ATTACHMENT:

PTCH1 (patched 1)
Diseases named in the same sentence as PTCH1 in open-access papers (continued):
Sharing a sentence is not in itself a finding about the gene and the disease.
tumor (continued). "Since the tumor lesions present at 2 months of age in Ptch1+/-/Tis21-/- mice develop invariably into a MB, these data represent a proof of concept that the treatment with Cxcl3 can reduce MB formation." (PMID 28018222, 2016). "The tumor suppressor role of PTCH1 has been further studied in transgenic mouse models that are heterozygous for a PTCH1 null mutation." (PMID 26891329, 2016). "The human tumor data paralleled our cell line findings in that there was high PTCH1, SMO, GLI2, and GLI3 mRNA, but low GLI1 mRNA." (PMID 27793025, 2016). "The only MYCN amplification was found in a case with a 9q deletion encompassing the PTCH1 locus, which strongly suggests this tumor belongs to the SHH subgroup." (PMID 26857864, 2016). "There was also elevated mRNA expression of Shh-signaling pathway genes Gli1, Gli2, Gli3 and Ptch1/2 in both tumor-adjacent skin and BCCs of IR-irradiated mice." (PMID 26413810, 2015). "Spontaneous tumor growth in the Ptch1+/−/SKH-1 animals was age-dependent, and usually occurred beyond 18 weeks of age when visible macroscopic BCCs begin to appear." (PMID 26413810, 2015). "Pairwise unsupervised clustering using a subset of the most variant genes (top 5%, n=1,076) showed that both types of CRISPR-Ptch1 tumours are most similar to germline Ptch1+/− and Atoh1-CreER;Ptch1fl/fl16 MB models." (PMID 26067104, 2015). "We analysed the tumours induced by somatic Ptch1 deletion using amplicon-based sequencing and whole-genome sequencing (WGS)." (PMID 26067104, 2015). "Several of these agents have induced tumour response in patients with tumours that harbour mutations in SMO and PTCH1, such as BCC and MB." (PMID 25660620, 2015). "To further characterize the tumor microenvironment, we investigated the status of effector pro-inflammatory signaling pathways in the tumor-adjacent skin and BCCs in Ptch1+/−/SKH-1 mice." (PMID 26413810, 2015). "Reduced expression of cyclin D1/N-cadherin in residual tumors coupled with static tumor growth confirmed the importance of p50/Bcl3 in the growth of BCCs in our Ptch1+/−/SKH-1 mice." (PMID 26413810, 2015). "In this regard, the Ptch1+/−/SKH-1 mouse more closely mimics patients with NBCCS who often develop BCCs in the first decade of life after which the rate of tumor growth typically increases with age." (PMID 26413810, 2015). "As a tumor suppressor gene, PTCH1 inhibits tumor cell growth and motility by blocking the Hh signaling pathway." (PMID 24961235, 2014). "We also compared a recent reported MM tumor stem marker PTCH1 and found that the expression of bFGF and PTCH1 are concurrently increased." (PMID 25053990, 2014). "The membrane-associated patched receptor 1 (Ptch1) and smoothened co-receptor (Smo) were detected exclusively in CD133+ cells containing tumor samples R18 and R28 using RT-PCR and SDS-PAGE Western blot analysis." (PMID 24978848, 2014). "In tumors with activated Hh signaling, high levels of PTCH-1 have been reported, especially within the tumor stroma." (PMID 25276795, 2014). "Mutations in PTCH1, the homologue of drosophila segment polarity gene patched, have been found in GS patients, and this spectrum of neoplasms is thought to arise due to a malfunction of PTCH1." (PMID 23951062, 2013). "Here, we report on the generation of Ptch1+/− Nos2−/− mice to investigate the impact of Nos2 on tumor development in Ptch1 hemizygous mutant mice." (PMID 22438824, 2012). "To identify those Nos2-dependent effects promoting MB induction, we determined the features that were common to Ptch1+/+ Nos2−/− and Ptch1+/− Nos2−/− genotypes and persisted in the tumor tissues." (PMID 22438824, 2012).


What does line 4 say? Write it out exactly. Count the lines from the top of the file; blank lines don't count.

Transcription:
tumor (continued). "Since the tumor lesions present at 2 months of age in Ptch1+/-/Tis21-/- mice develop invariably into a MB, these data represent a proof of concept that the treatment with Cxcl3 can reduce MB formation." (PMID 28018222, 2016). "The tumor suppressor role of PTCH1 has been further studied in transgenic mouse models that are heterozygous for a PTCH1 null mutation." (PMID 26891329, 2016). "The human tumor data paralleled our cell line findings in that there was high PTCH1, SMO, GLI2, and GLI3 mRNA, but low GLI1 mRNA." (PMID 27793025, 2016). "The only MYCN amplification was found in a case with a 9q deletion encompassing the PTCH1 locus, which strongly suggests this tumor belongs to the SHH subgroup." (PMID 26857864, 2016). "There was also elevated mRNA expression of Shh-signaling pathway genes Gli1, Gli2, Gli3 and Ptch1/2 in both tumor-adjacent skin and BCCs of IR-irradiated mice." (PMID 26413810, 2015). "Spontaneous tumor growth in the Ptch1+/−/SKH-1 animals was age-dependent, and usually occurred beyond 18 weeks of age when visible macroscopic BCCs begin to appear." (PMID 26413810, 2015). "Pairwise unsupervised clustering using a subset of the most variant genes (top 5%, n=1,076) showed that both types of CRISPR-Ptch1 tumours are most similar to germline Ptch1+/− and Atoh1-CreER;Ptch1fl/fl16 MB models." (PMID 26067104, 2015). "We analysed the tumours induced by somatic Ptch1 deletion using amplicon-based sequencing and whole-genome sequencing (WGS)." (PMID 26067104, 2015). "Several of these agents have induced tumour response in patients with tumours that harbour mutations in SMO and PTCH1, such as BCC and MB." (PMID 25660620, 2015). "To further characterize the tumor microenvironment, we investigated the status of effector pro-inflammatory signaling pathways in the tumor-adjacent skin and BCCs in Ptch1+/−/SKH-1 mice." (PMID 26413810, 2015). "Reduced expression of cyclin D1/N-cadherin in residual tumors coupled with static tumor growth confirmed the importance of p50/Bcl3 in the growth of BCCs in our Ptch1+/−/SKH-1 mice." (PMID 26413810, 2015). "In this regard, the Ptch1+/−/SKH-1 mouse more closely mimics patients with NBCCS who often develop BCCs in the first decade of life after which the rate of tumor growth typically increases with age." (PMID 26413810, 2015). "As a tumor suppressor gene, PTCH1 inhibits tumor cell growth and motility by blocking the Hh signaling pathway." (PMID 24961235, 2014). "We also compared a recent reported MM tumor stem marker PTCH1 and found that the expression of bFGF and PTCH1 are concurrently increased." (PMID 25053990, 2014). "The membrane-associated patched receptor 1 (Ptch1) and smoothened co-receptor (Smo) were detected exclusively in CD133+ cells containing tumor samples R18 and R28 using RT-PCR and SDS-PAGE Western blot analysis." (PMID 24978848, 2014). "In tumors with activated Hh signaling, high levels of PTCH-1 have been reported, especially within the tumor stroma." (PMID 25276795, 2014). "Mutations in PTCH1, the homologue of drosophila segment polarity gene patched, have been found in GS patients, and this spectrum of neoplasms is thought to arise due to a malfunction of PTCH1." (PMID 23951062, 2013). "Here, we report on the generation of Ptch1+/− Nos2−/− mice to investigate the impact of Nos2 on tumor development in Ptch1 hemizygous mutant mice." (PMID 22438824, 2012). "To identify those Nos2-dependent effects promoting MB induction, we determined the features that were common to Ptch1+/+ Nos2−/− and Ptch1+/− Nos2−/− genotypes and persisted in the tumor tissues." (PMID 22438824, 2012).